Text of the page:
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Pat Sweeney

Pat Sweeney spent — er, survived — nearly 35 years as a North Dakota TV sportscaster with stops in Williston, Dickinson and Grand Forks. While working 32 years at WDAZ in Grand Forks, he was a three-time winner of the North Dakota Sportscaster of the Year award. During the flood of 1997, he switched to news reporting and helped WDAZ win a national Edward R. Murrow Award for its coverage. For 28 years, he was the TV play-by-play announcer for UND men's hockey, football and men's and women's basketball games. He also called UND football games on radio in 1992 and 2015. In September 2014, he finally started working "normal" hours, taking a job at the University of North Dakota. He produces video features for the UND website and does some community relations work. The St. Paul native's athletic claim to fame is holding Minnesota Twins manager Paul Molitor's water bottle for two years as the manager of the Cretin High School basketball team.

PAT SWEENEY: Scott Miller, You Will Be Missed!

It is never easy to lose a friend. It is even more difficult when that friend is Scott Miller.

The radio voice of North Dakota State football and basketball — and Fargo-Moorhead RedHawks baseball — died Feb. 25 in Fargo after a four-year battle with cancer.

Scott was not just an outstanding sportscaster; he was simply a quality individual, as genuine off the air as he was on.

We met in 1992, when we were the radio broadcast team for UND football, and quickly became the best of friends.

Scott was a pro, always prepared, never putting himself above the games he covered. He was also a man who lived his faith.

To lose him at age 57 just doesn’t seem fair, but cancer never is.

Some things you should know about Scott:

— Before he became the radio voice of NDSU sports for 20 years, he called UND football and men’s basketball from 1992 to 1995.

— In 1995, the Grand Forks station carrying UND sports inexplicably and unfairly replaced Scott, hiring a Texas announcer who had a big-time voice and one year of NFL experience. One official at the station accused Scott of being “overprepared.” (I thought, “When did THAT become a crime?”) It was a low point for Scott, who was unemployed for about nine months.

— On top of that, the station manager had the gall to ask if Scott could stay on for another week or two and work his afternoon air shift because several employees were on vacation. Anyone else would have told the guy where to get off. Not Scott. He stayed and worked — and did not say anything negative during his final show.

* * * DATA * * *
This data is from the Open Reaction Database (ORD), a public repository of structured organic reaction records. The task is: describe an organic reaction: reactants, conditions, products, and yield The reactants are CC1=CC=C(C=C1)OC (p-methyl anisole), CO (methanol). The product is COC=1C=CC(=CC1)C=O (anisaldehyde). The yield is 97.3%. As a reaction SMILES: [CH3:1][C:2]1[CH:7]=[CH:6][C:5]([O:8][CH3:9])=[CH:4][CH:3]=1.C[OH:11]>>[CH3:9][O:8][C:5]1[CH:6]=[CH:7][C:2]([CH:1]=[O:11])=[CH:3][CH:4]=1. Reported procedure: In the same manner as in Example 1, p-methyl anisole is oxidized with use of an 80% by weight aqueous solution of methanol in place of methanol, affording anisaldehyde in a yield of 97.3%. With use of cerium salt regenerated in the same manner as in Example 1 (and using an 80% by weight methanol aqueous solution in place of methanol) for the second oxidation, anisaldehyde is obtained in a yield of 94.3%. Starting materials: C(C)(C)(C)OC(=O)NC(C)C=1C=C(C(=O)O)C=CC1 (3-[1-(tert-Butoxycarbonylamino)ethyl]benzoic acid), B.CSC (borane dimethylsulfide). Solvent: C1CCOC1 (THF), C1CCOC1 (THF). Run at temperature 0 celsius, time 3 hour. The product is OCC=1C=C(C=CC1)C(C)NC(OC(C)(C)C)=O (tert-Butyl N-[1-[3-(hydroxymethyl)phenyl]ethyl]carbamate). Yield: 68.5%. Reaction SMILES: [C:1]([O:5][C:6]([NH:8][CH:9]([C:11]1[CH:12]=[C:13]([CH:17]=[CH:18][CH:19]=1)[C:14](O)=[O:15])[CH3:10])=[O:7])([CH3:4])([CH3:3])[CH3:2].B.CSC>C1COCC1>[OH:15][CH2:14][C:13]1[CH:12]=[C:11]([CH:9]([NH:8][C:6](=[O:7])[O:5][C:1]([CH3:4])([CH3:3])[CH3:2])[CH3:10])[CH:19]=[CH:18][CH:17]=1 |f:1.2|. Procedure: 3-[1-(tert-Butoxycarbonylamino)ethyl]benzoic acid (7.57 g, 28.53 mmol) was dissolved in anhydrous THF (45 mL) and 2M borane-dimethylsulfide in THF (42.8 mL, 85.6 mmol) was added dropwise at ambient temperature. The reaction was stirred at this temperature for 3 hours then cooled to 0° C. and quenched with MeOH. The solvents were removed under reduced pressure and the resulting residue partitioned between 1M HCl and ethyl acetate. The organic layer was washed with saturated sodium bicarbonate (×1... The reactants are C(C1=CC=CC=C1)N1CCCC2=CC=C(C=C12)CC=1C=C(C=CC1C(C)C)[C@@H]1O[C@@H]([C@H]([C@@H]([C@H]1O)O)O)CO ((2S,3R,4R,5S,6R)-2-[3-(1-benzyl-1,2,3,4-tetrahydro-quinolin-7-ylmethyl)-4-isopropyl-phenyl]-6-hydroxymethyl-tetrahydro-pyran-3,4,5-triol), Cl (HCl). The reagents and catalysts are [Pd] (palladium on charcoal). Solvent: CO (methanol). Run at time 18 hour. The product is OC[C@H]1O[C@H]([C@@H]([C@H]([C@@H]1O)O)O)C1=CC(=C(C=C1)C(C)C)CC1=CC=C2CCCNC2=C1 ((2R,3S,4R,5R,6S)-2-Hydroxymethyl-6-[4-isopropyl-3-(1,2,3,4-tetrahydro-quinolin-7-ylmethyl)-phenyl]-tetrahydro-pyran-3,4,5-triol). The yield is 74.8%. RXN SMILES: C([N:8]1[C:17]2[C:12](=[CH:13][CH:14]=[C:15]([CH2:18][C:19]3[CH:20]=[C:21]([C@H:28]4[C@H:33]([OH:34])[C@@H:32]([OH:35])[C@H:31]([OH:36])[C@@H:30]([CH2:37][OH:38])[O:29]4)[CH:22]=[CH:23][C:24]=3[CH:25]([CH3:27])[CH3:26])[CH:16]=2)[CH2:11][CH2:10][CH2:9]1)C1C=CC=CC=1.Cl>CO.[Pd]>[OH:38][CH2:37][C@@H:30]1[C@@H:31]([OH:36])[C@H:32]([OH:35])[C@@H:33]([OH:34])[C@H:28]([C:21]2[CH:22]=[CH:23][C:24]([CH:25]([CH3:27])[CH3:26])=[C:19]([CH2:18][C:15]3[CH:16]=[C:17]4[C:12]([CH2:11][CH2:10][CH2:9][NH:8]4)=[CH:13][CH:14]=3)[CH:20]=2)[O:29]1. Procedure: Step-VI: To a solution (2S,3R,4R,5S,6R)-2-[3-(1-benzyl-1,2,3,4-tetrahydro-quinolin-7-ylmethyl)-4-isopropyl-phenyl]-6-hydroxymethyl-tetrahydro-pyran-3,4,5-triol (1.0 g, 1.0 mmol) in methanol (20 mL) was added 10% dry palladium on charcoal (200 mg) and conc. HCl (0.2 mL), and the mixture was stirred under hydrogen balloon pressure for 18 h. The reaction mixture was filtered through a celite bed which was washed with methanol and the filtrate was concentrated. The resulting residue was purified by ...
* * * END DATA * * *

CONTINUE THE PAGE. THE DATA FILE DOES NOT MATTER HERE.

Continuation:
— In 1996, looking for any on-air work, Scott was hired as the first radio voice of the Grand Forks Varmints baseball team. At a news conference, the team owner started to introduce Scott but forgot his name.

— Scott never called a Varmints game because he applied for the NDSU job when it opened in the spring of 1996.

Dana Mogck, WDAY’s then-sports director, called me at WDAZ and said, “I want to ask you about Scott Miller. We’re listening to his tape and he’s outstanding. We can’t believe this guy is unemployed. What happened in Grand Forks?”

“You’re right,” I said. “He IS outstanding. There was no reason to replace him. It makes no sense. But you couldn’t go wrong by hiring him.”

— The guy who replaced Scott on the UND broadcasts? He lasted one year. The station then lost the UND radio rights and has never had them since.

— Years ago, driving home from a Saturday night game, I heard Scott broadcasting from Bismarck, announcing the North Dakota Class A boys basketball championship on his Fargo station. It was a thrilling overtime game between two western North Dakota teams. What really impressed me was how enthusiastically Scott called the game — even though the teams were not in his station’s primary coverage area. One thing about Scott: He never “phoned it in.”

— Scott hated to miss a game, but he made an exception in July 2006. He was in Winnipeg with the Fargo-Moorhead RedHawks baseball team. But he drove to Grand Forks to be with my wife and me on our wedding day. We never forgot that.

— We visited Scott in the hospital less than a week before his death. Even in his foggy state, he knew us. And incredibly, one of the first things he whispered was, “How’s Brue?”–meaning our mutual friend Mike Brue (formerly of the Grand Forks Herald and WDAZ; now with NDAD, a charitable nonprofit).

Maybe it’s not so surprising. When you were around Scott, it was never about him.